Thanks for looking at the link to the Dante Catalogue for the past week or so. I mailed out many catalogues, prepped for and sold books at the San Francisco Antiquarian Book Fair (more on that tomorrow), returned home and left the next day for a short trip with Thoughtful Husband, Tom, and Huck, will return home again and then leave to attend (but not sell books at) the Los Angeles International Antiquarian Book Fair.
Needless to say, blogging may be light until next week.
Quite a while ago, I mentioned a top secret Dante project on which I was working. It wasn’t the catalogue. There was no way that could be a secret; I’d been working on it for close to three years.
No, this was a different project, one in which I was pleased to participate. Since one complaint I frequently hear from those in the business longer than I is that there are very few young book collectors, I have reached the conclusion that we booksellers have to seek customers outside of our traditional open shops, sell to people beyond the book fairs, and, yes, even to use technology that takes print catalogues to new levels in order to reach these potential young collectors and show them what is fun and meaningful about antiquarian books and building a collection of them.
Last year I mentioned that video game company Electronic Arts was working on a video game called Dante’s Inferno. The game adapts the story of Dante’s journey through Hell for a modern, game-playing audience, many of whom may not even have heard of Dante before.
I know someone who works at EA, and while visiting her for lunch one day I was able to visit the team who worked on the Dante’s Inferno game and to talk to the game’s Executive Producer, Jonathan Knight. In order to explain my interest in Dante, I told him about the Dante catalogue I’d worked on for the past couple of years and a little bit about antiquarian books. I even let him see a draft copy of the catalogue.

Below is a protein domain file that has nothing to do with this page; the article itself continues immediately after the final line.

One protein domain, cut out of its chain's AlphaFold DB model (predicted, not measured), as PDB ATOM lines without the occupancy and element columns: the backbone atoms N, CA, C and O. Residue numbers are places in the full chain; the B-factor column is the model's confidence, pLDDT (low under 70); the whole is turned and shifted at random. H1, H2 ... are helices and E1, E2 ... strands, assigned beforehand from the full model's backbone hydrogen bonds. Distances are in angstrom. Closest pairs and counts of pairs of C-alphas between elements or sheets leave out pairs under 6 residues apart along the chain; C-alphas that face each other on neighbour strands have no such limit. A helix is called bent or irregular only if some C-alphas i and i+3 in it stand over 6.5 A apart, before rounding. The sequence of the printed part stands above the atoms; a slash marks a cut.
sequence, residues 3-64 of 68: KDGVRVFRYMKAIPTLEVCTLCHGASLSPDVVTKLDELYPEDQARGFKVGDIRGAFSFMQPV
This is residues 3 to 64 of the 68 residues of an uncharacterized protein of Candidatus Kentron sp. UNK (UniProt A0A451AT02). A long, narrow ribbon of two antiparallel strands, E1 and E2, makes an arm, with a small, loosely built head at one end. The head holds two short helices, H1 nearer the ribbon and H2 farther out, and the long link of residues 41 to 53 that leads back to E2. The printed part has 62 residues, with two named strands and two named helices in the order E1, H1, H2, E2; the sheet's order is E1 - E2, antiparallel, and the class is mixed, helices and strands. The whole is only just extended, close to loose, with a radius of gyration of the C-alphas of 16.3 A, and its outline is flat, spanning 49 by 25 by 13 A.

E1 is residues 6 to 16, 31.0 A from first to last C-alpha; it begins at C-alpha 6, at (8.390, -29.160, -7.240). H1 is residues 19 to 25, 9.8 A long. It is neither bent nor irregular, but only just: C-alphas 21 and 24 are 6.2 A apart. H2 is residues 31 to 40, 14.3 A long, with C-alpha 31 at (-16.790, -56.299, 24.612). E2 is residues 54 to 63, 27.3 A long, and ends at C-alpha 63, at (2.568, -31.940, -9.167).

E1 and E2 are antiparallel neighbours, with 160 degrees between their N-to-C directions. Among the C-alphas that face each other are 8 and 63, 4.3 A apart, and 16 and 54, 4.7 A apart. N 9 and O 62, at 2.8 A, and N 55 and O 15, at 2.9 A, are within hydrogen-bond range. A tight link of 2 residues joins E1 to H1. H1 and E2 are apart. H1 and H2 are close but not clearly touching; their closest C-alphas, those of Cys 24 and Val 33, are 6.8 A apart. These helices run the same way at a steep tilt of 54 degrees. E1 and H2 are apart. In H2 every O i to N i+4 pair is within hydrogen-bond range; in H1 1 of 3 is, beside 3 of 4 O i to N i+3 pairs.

He told me all about the game, the way it was designed, how the adaptation made changes from Dante’s book and why it did so. It was a fascinating afternoon.
I thanked him for the visit and went home, happy that I had been able to see the artwork for the game and to learn a little bit about how video games are made.
Several months later, in September, I received a phone call from Electronic Arts. They were making a short documentary film called Dante in History to add to the game disk as a bonus feature. They wanted to know whether I would be willing to speak on camera about the various ways Dante and his work have been portrayed in the seven centuries since The Divine Comedy was first published. They also wanted to know if they could use some of my books in the film.
I nearly dropped the phone in my excitement. Here was a way to reach a new audience — video gamers — and to be able to tell them a little about antiquarian books by showing them the books and how they influenced the game!
Though I know that not every video game player will watch the short film or suddenly become book collectors, maybe a few will.
I can’t help thinking this way: That such an endeavor is worthwhile even if it persuades only a few people. It’s the former teacher in me.
I spent one full day at the EA offices, helping the director photograph and film some of the books in my collection and answering questions on camera. I only appear in a very small part of the very short film, but a few of the books from my catalogue and images from those books made it into the final cut. I am not sure, but I think the film only comes with a special collector edition of the video game. I promised not to blog about this until the game was released to the public, so I am happy to finally tell you about it.
Here’s an ad that EA showed at the Superbowl advertising the Dante’s Inferno video game, which was released for sale today.
I’ve no idea what Dante would think, but I hope he’d be pleased to know he and his work are still relevant in 2010, seven hundred years later.
See you in the stacks!